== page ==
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The slap

By Sinem Bilen-Onabanjo
02 April 2022   |   2:39 am
I don’t know about you, but I don’t remember much about who won what at last week’s Academy Awards. Not surprisingly, the whole event was reduced to one lowligh

US actor Chris Rock speaks onstage during the 94th Oscars at the Dolby Theatre in Hollywood, California on March 27, 2022. (Photo by Robyn Beck / AFP)

I don’t know about you, but I don’t remember much about who won what at last week’s Academy Awards. Not surprisingly, the whole event was reduced to one lowlight – the slap Will Smith gave Chris Rock.

There has been so much saying and written about it already that perhaps it is wise to take a leaf out of Daniel Radcliffe’s book. When asked about the slap by a morning show host, the actor replied: “I saw it, I’m just so already dramatically bored of hearing people’s opinions about it, that I just don’t want to be another opinion added to it.”

While I too am quite bored of the constant dissection of the incident, following the most recent footage doing the rounds of Jada Pinkett Smith’s reaction to her husband slapping Chris Rock over his GI Jane 2 joke at the expense of Jada’s embarrassment, I will regretfully add to the mix of opinions.

Firstly, was Chris Rock right to drag Jada? While much has been said about why comedians shouldn’t joke about personal appearance and illness, in my opinion, Rock’s GI Jane reference, as far as jokes go, was a mild one. Whether Rock knew about her condition or not, comparing Jada’s beautiful crop to Demi Moore’s beautiful buzzcut for her 90s role wasn’t as much of a diss as some would like to believe it is.

Secondly, was Will Smith right to get on stage and slap Chris rock?
The answer, forever after is a big fat no. Violence is not the answer. Could Will get up on stage and had a word with Chris to make his point? Yes. Did he have to resort to violence to prove his point? No. There were women who defended Will Smith’s actions and his courage in standing up to defend his woman. To them, much more eloquently than I can, the response comes from Kareem Abdul-Jabbar.

“Smith’s slap was also a slap to women. If Rock had physically attacked Pinkett Smith, Smith’s intervention would have been welcome. Or if he’d remained in his seat and yelled his post-slap threat, that would have been unnecessary, but understandable. But by hitting Rock, he announced that his wife was incapable of defending herself—against words. From everything I’d seen of Pinkett Smith over the years, she’s a very capable, tough, smart woman who can single-handedly take on a lame joke at the Academy Awards show,” Kareem Abdul-Jabbar wrote following the incident.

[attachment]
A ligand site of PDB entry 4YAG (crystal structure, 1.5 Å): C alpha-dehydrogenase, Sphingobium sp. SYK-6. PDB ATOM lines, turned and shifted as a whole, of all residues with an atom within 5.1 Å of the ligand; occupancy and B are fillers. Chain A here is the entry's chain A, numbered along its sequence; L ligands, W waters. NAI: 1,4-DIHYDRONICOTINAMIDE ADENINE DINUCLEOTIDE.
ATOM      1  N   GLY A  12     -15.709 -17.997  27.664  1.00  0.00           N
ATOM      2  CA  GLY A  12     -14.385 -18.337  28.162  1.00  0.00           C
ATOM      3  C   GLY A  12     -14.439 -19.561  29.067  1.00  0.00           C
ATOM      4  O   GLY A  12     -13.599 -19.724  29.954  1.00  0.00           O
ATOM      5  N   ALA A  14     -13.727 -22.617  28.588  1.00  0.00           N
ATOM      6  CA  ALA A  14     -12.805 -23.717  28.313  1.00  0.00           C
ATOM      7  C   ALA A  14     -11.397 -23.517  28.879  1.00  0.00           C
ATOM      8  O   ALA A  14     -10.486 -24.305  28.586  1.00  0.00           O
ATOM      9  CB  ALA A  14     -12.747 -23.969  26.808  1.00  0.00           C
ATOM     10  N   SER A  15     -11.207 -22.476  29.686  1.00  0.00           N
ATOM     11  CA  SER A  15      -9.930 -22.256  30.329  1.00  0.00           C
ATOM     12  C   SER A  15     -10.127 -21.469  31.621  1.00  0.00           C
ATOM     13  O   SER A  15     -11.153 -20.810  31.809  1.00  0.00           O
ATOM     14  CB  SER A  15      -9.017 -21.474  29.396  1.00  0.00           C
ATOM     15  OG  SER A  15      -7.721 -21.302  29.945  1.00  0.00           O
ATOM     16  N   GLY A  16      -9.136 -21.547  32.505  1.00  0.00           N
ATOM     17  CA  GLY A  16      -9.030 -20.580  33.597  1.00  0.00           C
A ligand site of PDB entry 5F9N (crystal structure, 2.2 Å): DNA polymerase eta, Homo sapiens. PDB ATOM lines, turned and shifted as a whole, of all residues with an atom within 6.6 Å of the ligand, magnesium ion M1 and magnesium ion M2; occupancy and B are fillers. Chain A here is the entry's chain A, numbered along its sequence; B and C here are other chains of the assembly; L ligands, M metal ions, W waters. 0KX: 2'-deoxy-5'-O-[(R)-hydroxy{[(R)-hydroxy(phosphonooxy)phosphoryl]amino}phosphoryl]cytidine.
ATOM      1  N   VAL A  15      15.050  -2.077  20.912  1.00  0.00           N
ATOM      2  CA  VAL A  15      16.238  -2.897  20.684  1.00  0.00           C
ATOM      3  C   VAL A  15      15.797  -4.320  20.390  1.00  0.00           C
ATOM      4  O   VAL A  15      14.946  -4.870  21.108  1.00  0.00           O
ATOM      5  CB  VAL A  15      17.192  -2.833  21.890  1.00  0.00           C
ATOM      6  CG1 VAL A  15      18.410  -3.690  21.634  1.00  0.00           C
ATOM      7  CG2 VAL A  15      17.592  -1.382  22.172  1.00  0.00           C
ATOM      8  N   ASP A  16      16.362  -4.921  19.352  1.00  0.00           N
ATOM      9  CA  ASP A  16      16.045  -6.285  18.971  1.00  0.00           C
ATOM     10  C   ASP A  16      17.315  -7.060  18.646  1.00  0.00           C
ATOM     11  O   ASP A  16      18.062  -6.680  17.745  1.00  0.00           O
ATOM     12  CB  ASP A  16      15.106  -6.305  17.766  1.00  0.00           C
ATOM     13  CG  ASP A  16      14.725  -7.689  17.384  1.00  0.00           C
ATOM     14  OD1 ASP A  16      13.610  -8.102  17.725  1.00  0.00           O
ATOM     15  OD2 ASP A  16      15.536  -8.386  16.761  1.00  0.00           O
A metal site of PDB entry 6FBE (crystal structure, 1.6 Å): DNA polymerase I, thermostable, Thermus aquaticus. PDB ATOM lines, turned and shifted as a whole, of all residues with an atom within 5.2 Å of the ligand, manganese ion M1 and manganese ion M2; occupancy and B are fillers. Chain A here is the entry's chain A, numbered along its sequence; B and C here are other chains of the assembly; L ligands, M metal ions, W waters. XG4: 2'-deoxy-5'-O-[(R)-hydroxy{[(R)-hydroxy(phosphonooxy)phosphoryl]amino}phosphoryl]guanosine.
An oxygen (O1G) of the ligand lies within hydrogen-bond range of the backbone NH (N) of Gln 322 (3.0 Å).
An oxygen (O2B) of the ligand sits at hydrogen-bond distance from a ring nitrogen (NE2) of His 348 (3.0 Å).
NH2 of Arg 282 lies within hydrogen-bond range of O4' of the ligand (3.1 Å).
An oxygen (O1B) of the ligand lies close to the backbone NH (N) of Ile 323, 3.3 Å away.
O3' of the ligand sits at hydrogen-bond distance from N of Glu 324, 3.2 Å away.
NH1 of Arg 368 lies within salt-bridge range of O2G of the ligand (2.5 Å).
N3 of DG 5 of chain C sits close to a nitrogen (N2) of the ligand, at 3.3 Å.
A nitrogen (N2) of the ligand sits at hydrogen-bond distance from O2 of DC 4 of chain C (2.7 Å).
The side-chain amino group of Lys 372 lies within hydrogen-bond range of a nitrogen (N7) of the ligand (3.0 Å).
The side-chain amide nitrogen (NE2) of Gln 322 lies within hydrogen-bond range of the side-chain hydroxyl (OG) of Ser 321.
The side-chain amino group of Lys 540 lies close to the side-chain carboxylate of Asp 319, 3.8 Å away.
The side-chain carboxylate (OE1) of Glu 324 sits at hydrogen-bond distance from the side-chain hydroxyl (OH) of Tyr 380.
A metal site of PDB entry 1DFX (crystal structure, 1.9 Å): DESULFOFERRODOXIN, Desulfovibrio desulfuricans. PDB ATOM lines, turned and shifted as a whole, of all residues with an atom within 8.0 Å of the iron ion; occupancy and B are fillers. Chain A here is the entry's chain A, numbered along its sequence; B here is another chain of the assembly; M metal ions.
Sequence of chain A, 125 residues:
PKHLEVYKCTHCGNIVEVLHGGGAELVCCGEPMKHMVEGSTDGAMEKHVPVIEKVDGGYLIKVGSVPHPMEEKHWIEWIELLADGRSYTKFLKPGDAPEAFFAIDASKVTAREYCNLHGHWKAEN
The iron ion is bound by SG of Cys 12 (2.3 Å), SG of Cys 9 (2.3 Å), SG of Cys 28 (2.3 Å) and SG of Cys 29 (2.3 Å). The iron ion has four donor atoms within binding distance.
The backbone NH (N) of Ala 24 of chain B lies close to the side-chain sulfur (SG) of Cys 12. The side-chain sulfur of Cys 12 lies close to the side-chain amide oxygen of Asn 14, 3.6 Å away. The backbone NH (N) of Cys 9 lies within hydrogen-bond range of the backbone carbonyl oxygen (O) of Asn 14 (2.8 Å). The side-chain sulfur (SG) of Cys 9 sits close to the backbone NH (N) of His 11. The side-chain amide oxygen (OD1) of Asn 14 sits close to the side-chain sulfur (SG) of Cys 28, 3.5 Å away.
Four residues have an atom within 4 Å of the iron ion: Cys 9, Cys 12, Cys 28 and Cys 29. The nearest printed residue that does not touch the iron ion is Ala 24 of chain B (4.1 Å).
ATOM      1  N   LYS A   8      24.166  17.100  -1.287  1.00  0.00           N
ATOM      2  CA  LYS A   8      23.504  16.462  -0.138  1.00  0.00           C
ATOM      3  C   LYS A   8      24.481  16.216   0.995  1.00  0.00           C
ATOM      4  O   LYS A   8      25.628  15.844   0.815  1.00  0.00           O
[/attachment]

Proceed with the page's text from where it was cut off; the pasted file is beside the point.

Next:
“This patronising, paternal attitude infantilises women and reduces them to helpless damsels needing a Big Strong Man to defend their honor lest they swoon from the vapors,” he added. I can’t agree more.

Thirdly, that acceptance speech?
Quoting Denzel Washington’s words to him, “At your highest moment, be careful. That’s when the devil comes for you,” Will Smith gave a delusional acceptance speech where he justified his actions by saying, “love makes you do crazy things.” What a load of narcissistic, gaslighting bull craps! This is taken straight out of a domestic abuser’s playbook – the one that claims, “I only hit you because I love you” or “I beat him up because I was jealous.”

“What I saw and heard produced a feeling of absolute rejection in me. Not only during the episode, but afterwards, too, in the acceptance speech — a speech that seemed more like that of a cult leader,” wrote filmmaker Pedro Almodóvar.

“You don’t defend or protect the family with your fists, and no, the devil doesn’t take advantage of key moments to do his work,” he added, referencing Smith’s words, “The devil, in fact, doesn’t exist. This was a fundamentalist speech that we should neither hear nor see.”

And finally, Jada’s reaction to the slap?
I reserve judgement, but following the very public airing of their open marriage on the Red Table Talk where Will Smith looked visibly pained at her confession of having fallen for singer August Alsina, I feel strongly that Jada Pinkett Smith is the gaslighter in this shambolic marriage where Will Smith is jumping through hoops to protect his wife and keep her happy.

The slap was just another incident – how else would you explain a man laughing at a mild joke one minute, and then getting disproportionately outraged the next, only after seeing his wife’s eye roll and displeasure? What ensued was Jada laughing at the slap as filmed by someone sitting right behind the couple. No matter how hurt or humiliated, which wife would stand by and watch her husband make a fool of himself on what should have otherwise been the best night of his career? I am not blaming Jada for Will’s actions, because as a man, he is capable of and he should accept blame where it’s due, but equally, she could have calmed him down or at least not treated his resorting of violence as her personal entertainment.

There seems to be so much wrong in this marriage, that the slap, as sad as it is, should be the least of their worries.